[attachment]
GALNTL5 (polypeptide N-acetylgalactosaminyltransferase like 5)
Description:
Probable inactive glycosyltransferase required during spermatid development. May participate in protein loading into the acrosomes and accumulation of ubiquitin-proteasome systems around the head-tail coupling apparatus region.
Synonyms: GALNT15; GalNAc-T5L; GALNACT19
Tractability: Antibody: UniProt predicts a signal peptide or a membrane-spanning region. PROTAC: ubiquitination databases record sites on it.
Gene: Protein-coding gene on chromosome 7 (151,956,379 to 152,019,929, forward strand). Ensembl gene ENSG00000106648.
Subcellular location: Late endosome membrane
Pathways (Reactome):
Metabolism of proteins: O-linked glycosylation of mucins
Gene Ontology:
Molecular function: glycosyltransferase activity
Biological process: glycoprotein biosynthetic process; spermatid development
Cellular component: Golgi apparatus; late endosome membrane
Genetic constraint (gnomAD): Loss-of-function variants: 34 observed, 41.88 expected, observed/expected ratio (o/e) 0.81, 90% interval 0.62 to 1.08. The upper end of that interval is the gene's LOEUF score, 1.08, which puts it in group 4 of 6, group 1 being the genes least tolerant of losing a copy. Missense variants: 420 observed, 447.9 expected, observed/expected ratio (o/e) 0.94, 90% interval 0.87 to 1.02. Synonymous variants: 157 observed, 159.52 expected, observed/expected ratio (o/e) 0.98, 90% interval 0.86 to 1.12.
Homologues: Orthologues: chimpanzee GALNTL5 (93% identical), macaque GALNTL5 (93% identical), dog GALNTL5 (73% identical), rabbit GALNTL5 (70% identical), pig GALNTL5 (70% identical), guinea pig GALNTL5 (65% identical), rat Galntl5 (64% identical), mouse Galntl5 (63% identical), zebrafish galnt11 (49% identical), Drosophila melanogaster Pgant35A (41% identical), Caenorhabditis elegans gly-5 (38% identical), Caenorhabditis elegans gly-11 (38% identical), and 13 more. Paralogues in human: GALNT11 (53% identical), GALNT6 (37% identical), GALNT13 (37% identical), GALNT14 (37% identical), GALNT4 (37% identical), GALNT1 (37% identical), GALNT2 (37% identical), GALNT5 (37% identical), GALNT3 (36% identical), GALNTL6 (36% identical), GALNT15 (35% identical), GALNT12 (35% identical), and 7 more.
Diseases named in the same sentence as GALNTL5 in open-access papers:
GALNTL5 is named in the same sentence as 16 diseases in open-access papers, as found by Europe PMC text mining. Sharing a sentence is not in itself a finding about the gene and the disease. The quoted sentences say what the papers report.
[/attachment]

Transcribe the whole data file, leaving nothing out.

GALNTL5 (polypeptide N-acetylgalactosaminyltransferase like 5)
Description:
Probable inactive glycosyltransferase required during spermatid development. May participate in protein loading into the acrosomes and accumulation of ubiquitin-proteasome systems around the head-tail coupling apparatus region.
Synonyms: GALNT15; GalNAc-T5L; GALNACT19
Tractability: Antibody: UniProt predicts a signal peptide or a membrane-spanning region. PROTAC: ubiquitination databases record sites on it.
Gene: Protein-coding gene on chromosome 7 (151,956,379 to 152,019,929, forward strand). Ensembl gene ENSG00000106648.
Subcellular location: Late endosome membrane
Pathways (Reactome):
Metabolism of proteins: O-linked glycosylation of mucins
Gene Ontology:
Molecular function: glycosyltransferase activity
Biological process: glycoprotein biosynthetic process; spermatid development
Cellular component: Golgi apparatus; late endosome membrane
Genetic constraint (gnomAD): Loss-of-function variants: 34 observed, 41.88 expected, observed/expected ratio (o/e) 0.81, 90% interval 0.62 to 1.08. The upper end of that interval is the gene's LOEUF score, 1.08, which puts it in group 4 of 6, group 1 being the genes least tolerant of losing a copy. Missense variants: 420 observed, 447.9 expected, observed/expected ratio (o/e) 0.94, 90% interval 0.87 to 1.02. Synonymous variants: 157 observed, 159.52 expected, observed/expected ratio (o/e) 0.98, 90% interval 0.86 to 1.12.
Homologues: Orthologues: chimpanzee GALNTL5 (93% identical), macaque GALNTL5 (93% identical), dog GALNTL5 (73% identical), rabbit GALNTL5 (70% identical), pig GALNTL5 (70% identical), guinea pig GALNTL5 (65% identical), rat Galntl5 (64% identical), mouse Galntl5 (63% identical), zebrafish galnt11 (49% identical), Drosophila melanogaster Pgant35A (41% identical), Caenorhabditis elegans gly-5 (38% identical), Caenorhabditis elegans gly-11 (38% identical), and 13 more. Paralogues in human: GALNT11 (53% identical), GALNT6 (37% identical), GALNT13 (37% identical), GALNT14 (37% identical), GALNT4 (37% identical), GALNT1 (37% identical), GALNT2 (37% identical), GALNT5 (37% identical), GALNT3 (36% identical), GALNTL6 (36% identical), GALNT15 (35% identical), GALNT12 (35% identical), and 7 more.
Diseases named in the same sentence as GALNTL5 in open-access papers:
GALNTL5 is named in the same sentence as 16 diseases in open-access papers, as found by Europe PMC text mining. Sharing a sentence is not in itself a finding about the gene and the disease. The quoted sentences say what the papers report.